• On Feb 16, Saudi Arabia, Russia, Qatar and Venezuela signed a cap on production, at near record high production levels, in a bid to bring oil supply back in line with demand and raise prices that hit 12-year lows this year. On any given day, global oil supply of about 96 million barrels outstrips demand by almost two million barrels.
  • The production cap is unlikely to make a significant immediate difference to the current supply glut, however is symbolic of the desire to change depressed commodity values, market response has been proportional with oil moving to upper thirties.
  • March 15th, Qatar announced that it would host a meeting on April 17 in Doha for oil producers both inside and outside the Organization of the Petroleum Exporting Countries, (the cartel that controls a third of the world’s crude production).
  • The signing of the Iran nuclear agreement allows Iran to contribute to oil production, initially 700k-BBL/Day eventually 1.5-MM/BBL/Day. Iran is currently not in support of caps/cuts on oil production.
  • 2015/2016 winter has been one of the warmest in nearly 60-yrs, expected consumption has fell short, adding to stockpile inventory.
  • Soft demand and less than optimistic economic performance from China has levied additional concerns.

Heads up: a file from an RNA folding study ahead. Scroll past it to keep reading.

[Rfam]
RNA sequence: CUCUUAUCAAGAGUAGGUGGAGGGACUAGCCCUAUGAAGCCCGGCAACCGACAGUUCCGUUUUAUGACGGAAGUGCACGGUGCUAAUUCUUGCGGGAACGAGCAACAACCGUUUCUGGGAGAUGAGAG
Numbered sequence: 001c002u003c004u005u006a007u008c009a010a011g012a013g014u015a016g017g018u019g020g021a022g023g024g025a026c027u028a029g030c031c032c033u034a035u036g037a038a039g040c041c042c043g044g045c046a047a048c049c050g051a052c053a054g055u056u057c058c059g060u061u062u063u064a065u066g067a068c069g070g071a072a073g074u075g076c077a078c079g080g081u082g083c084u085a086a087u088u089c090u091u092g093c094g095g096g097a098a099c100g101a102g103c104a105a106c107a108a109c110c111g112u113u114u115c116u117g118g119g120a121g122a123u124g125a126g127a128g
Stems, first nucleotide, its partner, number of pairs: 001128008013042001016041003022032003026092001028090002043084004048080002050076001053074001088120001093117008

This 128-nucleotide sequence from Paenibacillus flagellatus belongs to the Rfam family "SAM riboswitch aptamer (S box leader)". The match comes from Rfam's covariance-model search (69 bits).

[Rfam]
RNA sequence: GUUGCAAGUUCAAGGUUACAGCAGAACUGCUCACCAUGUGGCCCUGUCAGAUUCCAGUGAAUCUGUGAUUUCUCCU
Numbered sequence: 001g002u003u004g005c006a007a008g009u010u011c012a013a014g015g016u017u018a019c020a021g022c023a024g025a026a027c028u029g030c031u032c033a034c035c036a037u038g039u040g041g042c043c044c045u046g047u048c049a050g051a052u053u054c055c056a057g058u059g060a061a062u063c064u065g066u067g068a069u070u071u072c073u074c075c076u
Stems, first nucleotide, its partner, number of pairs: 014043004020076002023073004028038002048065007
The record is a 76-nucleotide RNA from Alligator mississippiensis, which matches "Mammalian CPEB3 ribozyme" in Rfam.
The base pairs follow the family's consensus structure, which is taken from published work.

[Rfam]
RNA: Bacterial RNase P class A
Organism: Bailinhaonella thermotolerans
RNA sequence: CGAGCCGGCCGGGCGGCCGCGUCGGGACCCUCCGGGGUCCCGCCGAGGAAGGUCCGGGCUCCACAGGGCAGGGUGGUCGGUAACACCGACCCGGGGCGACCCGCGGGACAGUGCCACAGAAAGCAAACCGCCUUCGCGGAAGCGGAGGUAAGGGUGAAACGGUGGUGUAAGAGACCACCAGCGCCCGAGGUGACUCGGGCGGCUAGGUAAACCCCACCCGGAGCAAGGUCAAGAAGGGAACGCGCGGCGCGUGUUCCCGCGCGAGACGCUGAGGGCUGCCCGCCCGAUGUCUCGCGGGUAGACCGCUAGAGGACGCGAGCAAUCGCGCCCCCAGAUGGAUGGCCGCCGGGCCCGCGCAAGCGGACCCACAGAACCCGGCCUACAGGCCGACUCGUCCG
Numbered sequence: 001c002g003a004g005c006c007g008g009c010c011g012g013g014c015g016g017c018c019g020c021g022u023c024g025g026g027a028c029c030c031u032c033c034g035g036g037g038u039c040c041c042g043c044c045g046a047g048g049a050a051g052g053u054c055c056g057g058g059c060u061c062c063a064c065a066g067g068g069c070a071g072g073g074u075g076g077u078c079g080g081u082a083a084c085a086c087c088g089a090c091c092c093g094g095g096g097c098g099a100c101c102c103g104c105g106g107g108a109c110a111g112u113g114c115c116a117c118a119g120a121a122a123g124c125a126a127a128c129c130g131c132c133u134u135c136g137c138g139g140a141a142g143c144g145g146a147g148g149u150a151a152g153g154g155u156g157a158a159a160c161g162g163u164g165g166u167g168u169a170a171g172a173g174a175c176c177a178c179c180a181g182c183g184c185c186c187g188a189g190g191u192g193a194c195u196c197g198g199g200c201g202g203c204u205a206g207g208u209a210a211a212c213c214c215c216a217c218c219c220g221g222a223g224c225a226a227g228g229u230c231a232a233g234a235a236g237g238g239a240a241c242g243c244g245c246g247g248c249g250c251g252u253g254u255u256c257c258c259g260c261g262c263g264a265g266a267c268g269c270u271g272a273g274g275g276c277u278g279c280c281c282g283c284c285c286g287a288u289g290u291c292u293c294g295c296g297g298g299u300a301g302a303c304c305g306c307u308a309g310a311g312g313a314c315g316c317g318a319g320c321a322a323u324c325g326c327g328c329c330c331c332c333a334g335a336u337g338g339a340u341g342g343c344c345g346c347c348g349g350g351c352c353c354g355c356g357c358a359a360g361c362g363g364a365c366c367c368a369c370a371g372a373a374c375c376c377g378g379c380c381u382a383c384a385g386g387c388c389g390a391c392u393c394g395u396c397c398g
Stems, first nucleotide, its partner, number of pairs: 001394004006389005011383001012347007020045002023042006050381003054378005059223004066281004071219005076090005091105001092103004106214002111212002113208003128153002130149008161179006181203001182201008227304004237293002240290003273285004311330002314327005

• The overall decline in global oil prices has added an element of conservatism in virtually all oil and gas related equipment valuations.

Where are equipment values likely to go in the future? Given the uncertainty with the world markets today including the economies of many nations, political uncertainty, terrorism and the continuing turmoil in the middle east, that is tough question to answer with any degree of certainty. However, there are a number of factors today that suggest that the market and conversely equipment values will continue to be relatively soft for some time to come.

  • Consumption is less than anticipated, production capability and the finical need for countries to produce has never been greater, oil production and demand needs to be balanced.
  • Oil producing primaries are finally accepting the notion that balance is needed to move forward in a sustainable way, expressed in their recent dialogue, mentioned above.
  • It is most likely that we experience sluggish commodity performance throughout the first three quarters of 2016, with paralleled equipment utilization and remarketing potential.
  • If current trends uphold it is likely that incremental recovery should gain traction by the fourth quarter of 2016.


The global situation has an obvious effect on current utilization and remarketed equipment values, the global situation will change. For the first time in over 20 months, there appears to be desire to change, hopefully this is the beginning of the end of this market share war.